Counterpart International’s Vice President of Programs Alex Sardar was a panelist recently for the USAID sponsored, “Global Trends in Civil Society Resilience: Opportunities and Challenges” at the National Press Building in Washington, D.C. Sardar addressed Counterpart’s work in the civil society sector and how organizations need to collaborate and take cues from local organizations in order to be successful and sustainable in their work.
“There needs to be an understanding about what we expect of civil society organizations and activists, those we call the ‘change makers’ in these countries,” noted Sardar. “They need to be able to be in the driver’s seat and we need to listen to them, not after the fact but before things get bad.”
Sardar specifically spoke about Counterpart’s experience in Afghanistan and Armenia and he challenged the representatives from various non-governmental and the academic sector to branch out and make sure that they are engaging local organizations in the work that they are doing.
“We’ve learned from our experience that we cannot wait to go local. In Afghanistan that local energy and local leadership is determining what civil society means for the country and what civil society can do to reform the agenda in the country. This local involvement started at the very beginning and what we’re seeing very clearly is that it is actually defining the sector in Afghanistan,” he said.
Sardar also emphasized the need to look to the long term; “Let’s not talk about sustainability at the end of our projects, let’s do it right now. Let’s talk with our local partners about what needs to be in place 20 years from now for that country,” Sardar said.
One of the key elements to achieve sustainability is the active involvement of youth, according to Sardar. He noted that organizations in Afghanistan have made young people the centerpiece of a strategy for longevity of impact. “Young people who are coming through the ranks of NGOs are actually branching out, supporting that formal sector, but branching out and crossing the political line, creating movements around very specific policy issues,” Sardar said.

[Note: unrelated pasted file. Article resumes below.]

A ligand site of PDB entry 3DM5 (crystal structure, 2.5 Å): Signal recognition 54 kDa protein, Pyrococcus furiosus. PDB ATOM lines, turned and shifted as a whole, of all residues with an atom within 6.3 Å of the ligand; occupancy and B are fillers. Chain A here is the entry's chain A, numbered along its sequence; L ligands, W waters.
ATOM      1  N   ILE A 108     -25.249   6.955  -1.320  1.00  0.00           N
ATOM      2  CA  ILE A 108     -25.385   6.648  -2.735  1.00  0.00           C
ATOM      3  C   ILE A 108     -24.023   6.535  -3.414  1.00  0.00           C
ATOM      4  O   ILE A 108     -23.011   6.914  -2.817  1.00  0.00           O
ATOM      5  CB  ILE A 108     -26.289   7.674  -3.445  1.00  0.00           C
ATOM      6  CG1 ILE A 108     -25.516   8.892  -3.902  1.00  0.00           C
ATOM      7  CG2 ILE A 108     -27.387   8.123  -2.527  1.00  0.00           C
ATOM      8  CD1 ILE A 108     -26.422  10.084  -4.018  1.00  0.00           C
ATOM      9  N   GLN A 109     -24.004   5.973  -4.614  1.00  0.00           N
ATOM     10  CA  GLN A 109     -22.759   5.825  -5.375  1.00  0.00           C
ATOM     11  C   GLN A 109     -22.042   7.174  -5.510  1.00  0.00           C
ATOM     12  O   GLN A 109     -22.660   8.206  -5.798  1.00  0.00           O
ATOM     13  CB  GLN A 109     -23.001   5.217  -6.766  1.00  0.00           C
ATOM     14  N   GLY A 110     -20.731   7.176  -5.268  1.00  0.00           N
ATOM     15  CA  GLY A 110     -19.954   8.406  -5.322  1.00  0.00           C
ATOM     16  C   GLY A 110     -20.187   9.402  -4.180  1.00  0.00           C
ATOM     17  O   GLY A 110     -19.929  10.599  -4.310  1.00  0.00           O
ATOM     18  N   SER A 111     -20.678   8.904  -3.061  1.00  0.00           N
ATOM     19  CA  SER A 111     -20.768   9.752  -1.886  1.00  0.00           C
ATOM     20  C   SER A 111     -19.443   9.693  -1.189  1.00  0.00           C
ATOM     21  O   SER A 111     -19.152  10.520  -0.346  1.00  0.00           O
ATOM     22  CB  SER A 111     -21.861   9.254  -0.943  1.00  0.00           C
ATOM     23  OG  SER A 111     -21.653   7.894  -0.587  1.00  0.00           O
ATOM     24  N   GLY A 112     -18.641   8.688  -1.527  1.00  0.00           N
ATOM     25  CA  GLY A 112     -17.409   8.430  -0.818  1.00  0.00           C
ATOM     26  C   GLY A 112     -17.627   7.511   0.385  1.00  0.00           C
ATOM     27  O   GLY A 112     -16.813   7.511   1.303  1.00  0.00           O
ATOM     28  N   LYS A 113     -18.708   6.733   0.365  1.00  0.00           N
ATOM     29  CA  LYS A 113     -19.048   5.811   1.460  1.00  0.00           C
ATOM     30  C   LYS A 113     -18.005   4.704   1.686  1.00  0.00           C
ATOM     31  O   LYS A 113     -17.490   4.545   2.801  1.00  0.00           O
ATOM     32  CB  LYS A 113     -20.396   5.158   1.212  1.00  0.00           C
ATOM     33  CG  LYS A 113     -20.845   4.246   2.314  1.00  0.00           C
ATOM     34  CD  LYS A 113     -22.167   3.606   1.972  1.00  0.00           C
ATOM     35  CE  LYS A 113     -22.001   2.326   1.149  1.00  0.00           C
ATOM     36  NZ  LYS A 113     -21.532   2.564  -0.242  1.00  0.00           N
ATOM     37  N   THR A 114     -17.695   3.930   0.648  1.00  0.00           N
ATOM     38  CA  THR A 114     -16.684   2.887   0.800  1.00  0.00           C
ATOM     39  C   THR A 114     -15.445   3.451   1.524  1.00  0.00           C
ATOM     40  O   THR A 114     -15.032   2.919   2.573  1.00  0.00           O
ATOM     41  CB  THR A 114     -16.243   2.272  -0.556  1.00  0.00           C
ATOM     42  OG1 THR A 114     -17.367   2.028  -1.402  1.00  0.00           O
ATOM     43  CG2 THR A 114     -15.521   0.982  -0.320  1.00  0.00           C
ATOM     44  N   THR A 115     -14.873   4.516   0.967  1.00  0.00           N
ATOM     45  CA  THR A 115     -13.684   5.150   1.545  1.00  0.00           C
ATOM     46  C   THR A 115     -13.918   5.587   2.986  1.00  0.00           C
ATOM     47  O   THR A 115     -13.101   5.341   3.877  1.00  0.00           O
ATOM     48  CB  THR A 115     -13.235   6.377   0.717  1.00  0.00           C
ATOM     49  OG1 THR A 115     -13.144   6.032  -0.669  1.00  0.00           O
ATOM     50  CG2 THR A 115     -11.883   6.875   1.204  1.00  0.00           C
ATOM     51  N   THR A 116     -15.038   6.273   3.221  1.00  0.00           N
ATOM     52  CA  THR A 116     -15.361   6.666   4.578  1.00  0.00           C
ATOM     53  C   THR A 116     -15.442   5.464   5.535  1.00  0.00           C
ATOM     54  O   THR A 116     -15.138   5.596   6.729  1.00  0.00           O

“They are coming together to support candidates who are supporting their specific policy issues. Over the last two decades we’ve seen a very hard line between what’s acceptable for civil society to be involved in and what’s not acceptable because it’s partisan politics. In Afghanistan we’re not seeing that. We’re seeing the blurring of that line and it’s been very effective to motivate young people to be engaged,” added Sardar.
In Armenia, Sardar told the audience that there’s a blending of the sectors. The burgeoning of technology and social media tools in everyone’s hands has also helped to blur the lines between what was traditionally seen as civil society — such as democratic reform advocates — to now include organizations at the community level, and the social investment community. “This blending of the three tracks has opened up new opportunities for more effective involvement and bigger impact,” Sardar pointed out.
Sardar emphasized Counterpart’s focus on expanding the concept of the social sector – to include those who are also investing in this space, including the private sector. “The definition that’s important here is one that includes the private sector – those who invest in the social good of any country or community,” Sardar said. Based on research from Johns Hopkins University, in 2010, the social sector included 45 million people. “We all need to understand that this is a labor force to be reckoned with. It’s a sector that’s innovating and building skills in very nascent environments. There’s a bigger story to be told about the social sector.”
The panel was moderated by USAID Assistant Administrator in the Bureau for Europe and Eurasia Paige Alexander and also featured Dr. Mirza Jahani, CEO of the Aga Khan Foundation U.S.A, and Amy Hawthorne, resident senior fellow with the Atlantic Council’s Rafik Hariri Center for the Middle East. The panel was a part of USAID’s discussions on its recently released CSO Sustainability Indexes for 2012 and 2013.